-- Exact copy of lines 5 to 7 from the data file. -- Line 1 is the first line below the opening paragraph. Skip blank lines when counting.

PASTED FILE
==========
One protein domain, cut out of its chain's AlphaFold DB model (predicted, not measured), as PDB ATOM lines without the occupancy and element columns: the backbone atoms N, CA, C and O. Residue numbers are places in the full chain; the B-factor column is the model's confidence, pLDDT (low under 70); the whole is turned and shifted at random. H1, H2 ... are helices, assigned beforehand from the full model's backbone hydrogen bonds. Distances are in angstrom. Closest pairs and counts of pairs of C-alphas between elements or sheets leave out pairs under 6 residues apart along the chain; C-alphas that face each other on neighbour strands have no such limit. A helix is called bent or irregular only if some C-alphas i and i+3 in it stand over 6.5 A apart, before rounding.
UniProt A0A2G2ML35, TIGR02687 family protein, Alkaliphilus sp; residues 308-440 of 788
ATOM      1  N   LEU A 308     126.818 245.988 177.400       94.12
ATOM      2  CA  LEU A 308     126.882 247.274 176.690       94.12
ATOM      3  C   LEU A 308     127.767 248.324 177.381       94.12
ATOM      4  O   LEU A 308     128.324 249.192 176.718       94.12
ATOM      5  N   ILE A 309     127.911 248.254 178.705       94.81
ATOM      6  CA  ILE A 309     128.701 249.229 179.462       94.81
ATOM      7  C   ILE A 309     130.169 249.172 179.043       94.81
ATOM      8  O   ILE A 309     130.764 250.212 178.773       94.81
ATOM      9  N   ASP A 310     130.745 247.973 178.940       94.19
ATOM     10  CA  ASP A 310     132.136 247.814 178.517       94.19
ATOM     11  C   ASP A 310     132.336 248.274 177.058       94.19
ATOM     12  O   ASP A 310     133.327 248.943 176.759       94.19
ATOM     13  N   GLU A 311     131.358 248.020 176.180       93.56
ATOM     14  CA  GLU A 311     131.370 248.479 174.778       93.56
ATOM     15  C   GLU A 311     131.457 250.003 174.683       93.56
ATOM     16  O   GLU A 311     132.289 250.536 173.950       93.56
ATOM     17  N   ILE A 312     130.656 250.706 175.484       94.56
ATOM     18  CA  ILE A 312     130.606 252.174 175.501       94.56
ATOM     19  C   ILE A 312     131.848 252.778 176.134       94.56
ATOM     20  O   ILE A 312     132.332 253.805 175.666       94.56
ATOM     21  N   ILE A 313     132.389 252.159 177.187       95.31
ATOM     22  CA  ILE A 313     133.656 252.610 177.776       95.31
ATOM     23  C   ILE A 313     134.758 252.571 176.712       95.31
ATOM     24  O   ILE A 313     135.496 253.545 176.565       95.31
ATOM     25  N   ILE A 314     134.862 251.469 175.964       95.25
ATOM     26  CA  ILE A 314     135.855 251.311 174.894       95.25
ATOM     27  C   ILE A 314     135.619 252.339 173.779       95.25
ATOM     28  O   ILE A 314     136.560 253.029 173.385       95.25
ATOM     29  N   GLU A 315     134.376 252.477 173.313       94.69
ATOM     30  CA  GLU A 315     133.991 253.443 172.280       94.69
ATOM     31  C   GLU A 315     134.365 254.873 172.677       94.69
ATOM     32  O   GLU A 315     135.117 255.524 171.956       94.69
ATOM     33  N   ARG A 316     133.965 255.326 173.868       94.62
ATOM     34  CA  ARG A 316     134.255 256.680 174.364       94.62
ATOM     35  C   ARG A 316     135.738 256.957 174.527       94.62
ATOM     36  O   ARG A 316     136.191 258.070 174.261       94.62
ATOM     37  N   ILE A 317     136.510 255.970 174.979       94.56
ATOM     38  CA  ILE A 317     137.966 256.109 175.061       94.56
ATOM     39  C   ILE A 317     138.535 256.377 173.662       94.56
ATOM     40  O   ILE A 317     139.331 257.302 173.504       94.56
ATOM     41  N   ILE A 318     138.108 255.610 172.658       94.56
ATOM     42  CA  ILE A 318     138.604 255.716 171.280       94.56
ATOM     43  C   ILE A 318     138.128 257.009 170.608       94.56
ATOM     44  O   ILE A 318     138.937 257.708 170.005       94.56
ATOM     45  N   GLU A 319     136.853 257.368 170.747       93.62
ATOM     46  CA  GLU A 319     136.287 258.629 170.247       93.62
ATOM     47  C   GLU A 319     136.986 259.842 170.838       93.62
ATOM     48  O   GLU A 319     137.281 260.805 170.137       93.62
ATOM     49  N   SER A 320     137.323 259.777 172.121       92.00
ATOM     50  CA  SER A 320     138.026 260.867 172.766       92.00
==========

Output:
ATOM      4  O   LEU A 308     128.324 249.192 176.718       94.12
ATOM      5  N   ILE A 309     127.911 248.254 178.705       94.81
ATOM      6  CA  ILE A 309     128.701 249.229 179.462       94.81